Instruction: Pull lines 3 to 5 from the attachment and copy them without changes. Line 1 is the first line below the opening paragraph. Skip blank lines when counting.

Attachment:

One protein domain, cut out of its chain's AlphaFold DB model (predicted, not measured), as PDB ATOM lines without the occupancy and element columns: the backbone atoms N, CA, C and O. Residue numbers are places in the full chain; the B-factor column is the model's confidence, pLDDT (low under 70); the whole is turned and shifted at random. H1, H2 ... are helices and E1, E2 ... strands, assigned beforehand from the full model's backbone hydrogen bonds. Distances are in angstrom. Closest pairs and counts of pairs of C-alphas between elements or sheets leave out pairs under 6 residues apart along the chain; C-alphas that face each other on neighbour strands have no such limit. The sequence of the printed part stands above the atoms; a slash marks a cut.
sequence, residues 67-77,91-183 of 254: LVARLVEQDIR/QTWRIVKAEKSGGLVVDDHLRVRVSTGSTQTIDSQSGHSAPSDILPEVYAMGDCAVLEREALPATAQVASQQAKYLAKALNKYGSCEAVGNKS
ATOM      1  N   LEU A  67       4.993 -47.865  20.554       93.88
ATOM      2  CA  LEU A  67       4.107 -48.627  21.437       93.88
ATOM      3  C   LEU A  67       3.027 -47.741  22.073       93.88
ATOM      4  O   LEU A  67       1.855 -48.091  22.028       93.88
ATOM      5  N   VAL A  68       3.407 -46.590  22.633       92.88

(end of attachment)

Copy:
ATOM      2  CA  LEU A  67       4.107 -48.627  21.437       93.88
ATOM      3  C   LEU A  67       3.027 -47.741  22.073       93.88
ATOM      4  O   LEU A  67       1.855 -48.091  22.028       93.88